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Why is my blade chewing or grabbing, not cutting?

There are a few reasons why a blade might chew or grab instead of cleanly and easily cut through a dog’s coat. The obvious one is that your blade has become dull or blunt with use, however there are other causes to consider. Here are the most likely causes and what you can do to fix them…

1: Your blade is dull / blunt

Obvious one first. Your blade needs sharpening. Even a brand new, sharp dog blade can become dull or blunt much faster than you might think. Here are the 9 reasons why blades becomes dull sooner than expected and how to fix them >

2: Your blade is clogged

If your blade or comb attachment gets clogged with fur as you clip, it won’t be able to cut properly, even if the blade is sharp and the clipper motor has enough power to handle the dog’s coat type.

Before you clip it’s important to remove stuck, dead coat. If this isn’t removed it can clog your equipment and stop it from working properly, making it grab or chew or not cut at all. Trying to clip through that dead coat will also dull or blunt your blade sooner than usual. This step is important for non-shed coat types also, where dead coat does not drop out, and gets stuck in the coat instead.

You can brush out dead, stuck coat out using a slicker brush. You can use a deshed shampoo (like ProGroom Furex 3 step system), to help loosen stuck coat in the bath so it washes out. A proper dog dryer will also blow out stuck, dead coat after bathing. And a tool like a deshedder can be used before or after the bath, before you clip. A deshedder can also be used at any time to thin thick non-shed coats, to remove undercoat, and for shedding coat types to reduce shedding by up to 90%.

3: You’re clipping before the bath

You CAN clip before a bath, or clip without bathing, but doing so will cause a number of avoidable issues so is not recommended if you can avoid it. If you freshly wash and fully dry the coat right before you clip, the resulting clip will look better and will be easier to do. Your blade will stay sharper much longer.

Clipping a coat that has not been freshly washed is one of the fastest ways to blunt a blade. Clipping a squeaky-clean coat also means the blade’s less likely to clog, chew or grab. Your clipper motor will also not have to work as hard so you’ll reduce wear and tear on all your tools by always bathing before you clip.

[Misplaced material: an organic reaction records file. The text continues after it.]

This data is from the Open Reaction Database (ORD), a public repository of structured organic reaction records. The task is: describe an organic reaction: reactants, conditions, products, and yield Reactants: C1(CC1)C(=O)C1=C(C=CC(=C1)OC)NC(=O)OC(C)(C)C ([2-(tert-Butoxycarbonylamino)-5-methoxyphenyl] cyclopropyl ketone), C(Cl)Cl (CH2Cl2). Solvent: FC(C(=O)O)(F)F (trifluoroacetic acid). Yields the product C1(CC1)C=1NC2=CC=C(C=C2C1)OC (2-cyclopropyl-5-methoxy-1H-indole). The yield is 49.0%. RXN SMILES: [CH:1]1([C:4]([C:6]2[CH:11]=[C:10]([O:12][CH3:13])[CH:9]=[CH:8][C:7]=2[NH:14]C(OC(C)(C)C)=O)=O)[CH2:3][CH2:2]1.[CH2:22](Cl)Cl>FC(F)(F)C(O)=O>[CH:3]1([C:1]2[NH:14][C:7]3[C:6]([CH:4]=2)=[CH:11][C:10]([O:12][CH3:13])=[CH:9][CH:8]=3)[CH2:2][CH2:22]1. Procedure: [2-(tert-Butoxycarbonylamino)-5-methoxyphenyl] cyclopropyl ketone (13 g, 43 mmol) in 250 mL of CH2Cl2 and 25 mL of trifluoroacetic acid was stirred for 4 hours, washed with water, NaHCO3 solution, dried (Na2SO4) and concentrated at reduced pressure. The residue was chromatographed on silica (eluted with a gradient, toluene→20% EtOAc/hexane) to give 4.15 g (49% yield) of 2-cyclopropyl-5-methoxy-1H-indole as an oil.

4: Your clipper isn’t rated for the coat type

Even a brand new, sharp blade can’t make up for a clipper that’s not rated for the dog’s coat type. Clippers do vary but generally come in 4 levels. Light Use, Medium Duty, Heavy Duty, and Super Duty.

If you have a light use clipper for example, but you’re trying to clip through a thick, double, non-shed or knotted coat, the clipper needs to be upgraded to match the coat type. A new or newly sharpened blade can’t make up for what the clipper is lacking.

If you’re looking for clippers rated for all coat types, even badly matted and difficult coats, look for ones rated Super Duty. Here are the 4 levels of clippers and models available at each level >

This is not every possible reason a blade might chew or grab instead of cut, but covers the most common causes and what to do to resolve it.

5: Your blade drive needs to be replaced

If you've been using the same clipper with the same blades for a while, you might notice problems when you try to swap old blades for new ones.  A clipper’s blade drive will become weaker or looser with age, which is normal expected wear and tear. 

Your old blades may continue to cut well because their tension also loosened over time. However brand new blades with the original, tighter, factory tension, might appear not to cut as well or seem dull - however it's likely you may just need to replace your blade drive